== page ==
Directed by William Crain, written by Raymond Koenig and Joan Torres
William Marshall as Blacula
Ted Harris as Bobby McCoy
Rick Metzler as Billy Schaffer
Starts at 9:11
Finishes at 6:10
I cheat slightly. There are two gay characters in this film, and yes, they do become vampires, but we’re interested in their portrayal as homosexuals, since once they’re vampirised they’re just shambling ravenous indiscriminate monsters like all the other converts. They are not “gay vampires” who might go swishing around lisping “I want to ttthhhuck your blood”. “Blacula”, an early blaxploitation film, is a fairly serious vampire film, but I include the pair here, since they are obviously intended only as comic relief before the film gets started.
That they’re in a blaxploitation film suggests a few questions which I’m not qualified to answer. Blaxplotation films are usually about presenting a certain type of black masculinity. White people and society are usually the subject of criticism, if not absolute denigration, as the villainous oppressors, with sexual deviance often used as an indication of whites’ perverted characters. These two gay men aren’t villains, only fools. But I do wonder whether the white gay guy is a ploy to stall any criticism from the black community because of portraying a black gay character.
That they’re an inter-racial couple is the most striking thing at first. There’s a gay inter-racial couple in “Dirty Harry” (1971) but the audience only sees them for about 45 seconds and then only through the scope of a sniper’s rifle. So an early appearance of a black and white couple, and we also get stereotypes of white and black gay behaviour.
What we witness are embodiments of contemporary stereotypes for the early 1970s. Though subtle it’s not. Words like “camp” and “queen” are casually used. They cast coy glances at each other. Both have expressive hands like fluttering birds, otherwise their wrists are limp hanging from rigidly outstretched elbows, emphasised by the one’s use of his prop of a long cigarette holder. The white one’s not played terribly well, but it’s not too effeminate nor too drawling, so at least he manages to be sort of casual. The black one is interesting because it’s possibly one of the earliest instances of some of the clichés of the black homosexual. His sassy manner, calling people “honey” and “baby”, even crying out “Owww!” while snapping his fingers. The male purse is what the audience would expect of a gay man at the time. Besides all this, the two fit the fussy antique dealers/interior decorators cliché. At least they’re young and hip, since the stereotype is usually of antique dealers as late-middle-aged queens. It’s also made fairly obvious that they’re more than just business partners. They’re shameless, in various ways, mincing and swishing about when they enter the warehouse scene, but not actually screaming stereotypes.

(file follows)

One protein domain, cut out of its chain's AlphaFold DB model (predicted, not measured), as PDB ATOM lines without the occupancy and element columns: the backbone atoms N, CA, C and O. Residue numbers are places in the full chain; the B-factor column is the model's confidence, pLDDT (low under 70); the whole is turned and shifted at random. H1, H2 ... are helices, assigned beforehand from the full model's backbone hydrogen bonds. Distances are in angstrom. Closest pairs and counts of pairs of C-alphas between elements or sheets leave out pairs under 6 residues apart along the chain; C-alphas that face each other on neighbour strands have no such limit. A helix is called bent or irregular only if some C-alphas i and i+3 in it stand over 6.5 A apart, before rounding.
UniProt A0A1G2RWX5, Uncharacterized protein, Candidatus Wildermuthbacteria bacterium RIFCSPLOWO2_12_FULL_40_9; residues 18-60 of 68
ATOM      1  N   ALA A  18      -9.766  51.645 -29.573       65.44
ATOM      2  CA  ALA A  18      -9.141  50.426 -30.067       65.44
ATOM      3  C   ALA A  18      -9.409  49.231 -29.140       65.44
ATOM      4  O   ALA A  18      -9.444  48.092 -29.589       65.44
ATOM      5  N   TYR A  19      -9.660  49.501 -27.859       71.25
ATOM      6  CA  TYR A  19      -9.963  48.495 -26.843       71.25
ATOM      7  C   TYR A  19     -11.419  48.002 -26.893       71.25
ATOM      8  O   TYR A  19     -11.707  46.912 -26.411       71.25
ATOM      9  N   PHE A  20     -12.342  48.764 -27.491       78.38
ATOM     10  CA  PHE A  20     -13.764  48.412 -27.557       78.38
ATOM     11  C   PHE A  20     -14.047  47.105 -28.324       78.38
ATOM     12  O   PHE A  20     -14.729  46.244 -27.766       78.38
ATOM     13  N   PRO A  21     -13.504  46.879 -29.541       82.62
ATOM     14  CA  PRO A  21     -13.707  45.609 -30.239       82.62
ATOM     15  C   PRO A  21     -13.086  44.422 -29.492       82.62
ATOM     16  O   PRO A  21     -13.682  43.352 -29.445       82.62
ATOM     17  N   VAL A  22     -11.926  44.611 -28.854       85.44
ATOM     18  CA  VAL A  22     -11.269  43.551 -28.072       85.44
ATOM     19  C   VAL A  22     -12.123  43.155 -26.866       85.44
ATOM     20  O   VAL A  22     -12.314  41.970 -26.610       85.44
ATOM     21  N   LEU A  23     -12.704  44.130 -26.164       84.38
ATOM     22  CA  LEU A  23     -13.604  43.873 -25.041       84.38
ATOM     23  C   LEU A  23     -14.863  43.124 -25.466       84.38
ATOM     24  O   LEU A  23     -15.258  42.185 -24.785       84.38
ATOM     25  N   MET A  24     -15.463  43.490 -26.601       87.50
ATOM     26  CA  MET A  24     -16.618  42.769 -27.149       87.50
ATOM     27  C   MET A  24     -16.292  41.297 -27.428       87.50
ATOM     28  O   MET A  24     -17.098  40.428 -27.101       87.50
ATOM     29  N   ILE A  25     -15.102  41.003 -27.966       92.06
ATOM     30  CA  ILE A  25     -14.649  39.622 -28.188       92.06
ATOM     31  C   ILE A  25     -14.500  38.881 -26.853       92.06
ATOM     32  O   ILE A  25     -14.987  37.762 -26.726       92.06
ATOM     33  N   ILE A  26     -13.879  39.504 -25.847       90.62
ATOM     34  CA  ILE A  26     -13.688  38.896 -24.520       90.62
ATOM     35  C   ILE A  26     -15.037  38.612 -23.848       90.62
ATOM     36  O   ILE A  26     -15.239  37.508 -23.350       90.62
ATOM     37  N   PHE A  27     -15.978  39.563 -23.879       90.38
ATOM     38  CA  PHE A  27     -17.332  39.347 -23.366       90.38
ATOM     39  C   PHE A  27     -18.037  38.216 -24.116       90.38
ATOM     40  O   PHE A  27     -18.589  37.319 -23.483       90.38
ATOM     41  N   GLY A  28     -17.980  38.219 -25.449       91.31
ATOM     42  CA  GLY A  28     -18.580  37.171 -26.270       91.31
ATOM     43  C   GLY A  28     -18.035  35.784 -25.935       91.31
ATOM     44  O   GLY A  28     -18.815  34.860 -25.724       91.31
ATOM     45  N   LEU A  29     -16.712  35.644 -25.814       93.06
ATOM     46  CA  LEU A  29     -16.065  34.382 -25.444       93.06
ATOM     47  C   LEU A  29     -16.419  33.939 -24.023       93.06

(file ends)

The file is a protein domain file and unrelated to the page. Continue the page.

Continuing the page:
But then to top it off, they become hysterical girls when hurt, with the black one nursing indulging in a slew of bitchy reproaches. Thus distracted Blacula consequently has them for breakfast.